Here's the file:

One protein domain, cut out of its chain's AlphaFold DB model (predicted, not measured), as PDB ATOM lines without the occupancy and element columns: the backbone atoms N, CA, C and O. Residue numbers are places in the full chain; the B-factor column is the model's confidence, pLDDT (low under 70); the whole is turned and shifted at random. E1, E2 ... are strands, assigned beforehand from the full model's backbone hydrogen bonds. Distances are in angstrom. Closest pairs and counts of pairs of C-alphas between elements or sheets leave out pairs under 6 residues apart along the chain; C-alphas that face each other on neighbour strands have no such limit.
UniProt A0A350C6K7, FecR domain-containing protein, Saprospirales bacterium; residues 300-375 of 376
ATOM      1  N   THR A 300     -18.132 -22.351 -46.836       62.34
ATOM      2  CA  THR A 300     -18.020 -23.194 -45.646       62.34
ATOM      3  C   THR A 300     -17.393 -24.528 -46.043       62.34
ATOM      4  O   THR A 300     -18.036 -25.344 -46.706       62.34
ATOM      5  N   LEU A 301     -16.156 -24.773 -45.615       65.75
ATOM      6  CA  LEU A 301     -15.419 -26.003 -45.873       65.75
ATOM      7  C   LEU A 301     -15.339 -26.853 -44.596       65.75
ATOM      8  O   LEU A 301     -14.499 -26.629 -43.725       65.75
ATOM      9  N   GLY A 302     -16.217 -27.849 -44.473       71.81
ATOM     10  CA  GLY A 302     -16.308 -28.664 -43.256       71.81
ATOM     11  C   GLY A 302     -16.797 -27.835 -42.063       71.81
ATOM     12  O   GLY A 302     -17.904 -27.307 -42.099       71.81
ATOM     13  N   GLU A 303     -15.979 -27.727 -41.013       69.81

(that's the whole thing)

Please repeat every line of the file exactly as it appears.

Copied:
One protein domain, cut out of its chain's AlphaFold DB model (predicted, not measured), as PDB ATOM lines without the occupancy and element columns: the backbone atoms N, CA, C and O. Residue numbers are places in the full chain; the B-factor column is the model's confidence, pLDDT (low under 70); the whole is turned and shifted at random. E1, E2 ... are strands, assigned beforehand from the full model's backbone hydrogen bonds. Distances are in angstrom. Closest pairs and counts of pairs of C-alphas between elements or sheets leave out pairs under 6 residues apart along the chain; C-alphas that face each other on neighbour strands have no such limit.
UniProt A0A350C6K7, FecR domain-containing protein, Saprospirales bacterium; residues 300-375 of 376
ATOM      1  N   THR A 300     -18.132 -22.351 -46.836       62.34
ATOM      2  CA  THR A 300     -18.020 -23.194 -45.646       62.34
ATOM      3  C   THR A 300     -17.393 -24.528 -46.043       62.34
ATOM      4  O   THR A 300     -18.036 -25.344 -46.706       62.34
ATOM      5  N   LEU A 301     -16.156 -24.773 -45.615       65.75
ATOM      6  CA  LEU A 301     -15.419 -26.003 -45.873       65.75
ATOM      7  C   LEU A 301     -15.339 -26.853 -44.596       65.75
ATOM      8  O   LEU A 301     -14.499 -26.629 -43.725       65.75
ATOM      9  N   GLY A 302     -16.217 -27.849 -44.473       71.81
ATOM     10  CA  GLY A 302     -16.308 -28.664 -43.256       71.81
ATOM     11  C   GLY A 302     -16.797 -27.835 -42.063       71.81
ATOM     12  O   GLY A 302     -17.904 -27.307 -42.099       71.81
ATOM     13  N   GLU A 303     -15.979 -27.727 -41.013       69.81